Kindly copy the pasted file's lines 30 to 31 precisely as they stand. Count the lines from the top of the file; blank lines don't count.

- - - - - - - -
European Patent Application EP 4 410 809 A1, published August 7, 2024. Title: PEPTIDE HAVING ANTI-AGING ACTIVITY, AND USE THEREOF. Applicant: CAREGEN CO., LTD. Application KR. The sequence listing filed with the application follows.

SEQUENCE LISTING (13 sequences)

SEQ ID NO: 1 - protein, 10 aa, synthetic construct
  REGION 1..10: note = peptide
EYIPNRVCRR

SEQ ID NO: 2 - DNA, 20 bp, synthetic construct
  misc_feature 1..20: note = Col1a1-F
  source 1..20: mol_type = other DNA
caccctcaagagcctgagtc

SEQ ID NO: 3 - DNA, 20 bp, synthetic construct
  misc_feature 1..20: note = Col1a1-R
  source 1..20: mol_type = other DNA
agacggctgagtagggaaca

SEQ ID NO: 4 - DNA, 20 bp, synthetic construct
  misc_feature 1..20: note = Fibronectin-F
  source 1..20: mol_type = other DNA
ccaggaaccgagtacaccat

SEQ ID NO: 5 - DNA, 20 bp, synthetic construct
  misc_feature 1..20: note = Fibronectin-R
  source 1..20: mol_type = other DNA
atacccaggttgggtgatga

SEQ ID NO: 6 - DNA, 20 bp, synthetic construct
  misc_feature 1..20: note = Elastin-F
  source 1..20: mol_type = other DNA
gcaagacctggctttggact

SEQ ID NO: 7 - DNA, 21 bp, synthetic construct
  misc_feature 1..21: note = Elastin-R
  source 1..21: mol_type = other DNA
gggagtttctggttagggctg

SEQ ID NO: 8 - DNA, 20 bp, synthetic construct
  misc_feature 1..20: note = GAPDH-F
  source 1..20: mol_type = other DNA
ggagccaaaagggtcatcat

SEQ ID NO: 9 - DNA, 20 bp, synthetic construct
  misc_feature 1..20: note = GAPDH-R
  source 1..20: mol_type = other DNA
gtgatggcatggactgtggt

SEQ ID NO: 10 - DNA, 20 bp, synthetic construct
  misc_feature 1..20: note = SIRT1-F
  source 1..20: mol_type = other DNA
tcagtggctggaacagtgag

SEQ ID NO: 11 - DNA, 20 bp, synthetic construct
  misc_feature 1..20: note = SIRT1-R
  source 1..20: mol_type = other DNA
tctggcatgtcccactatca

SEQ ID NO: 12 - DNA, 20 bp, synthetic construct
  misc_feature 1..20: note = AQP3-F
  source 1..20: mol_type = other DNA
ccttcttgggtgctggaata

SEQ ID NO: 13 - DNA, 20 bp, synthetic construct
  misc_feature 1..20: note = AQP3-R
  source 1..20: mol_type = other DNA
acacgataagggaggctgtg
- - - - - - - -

SEQ ID NO: 8 - DNA, 20 bp, synthetic construct
  misc_feature 1..20: note = GAPDH-F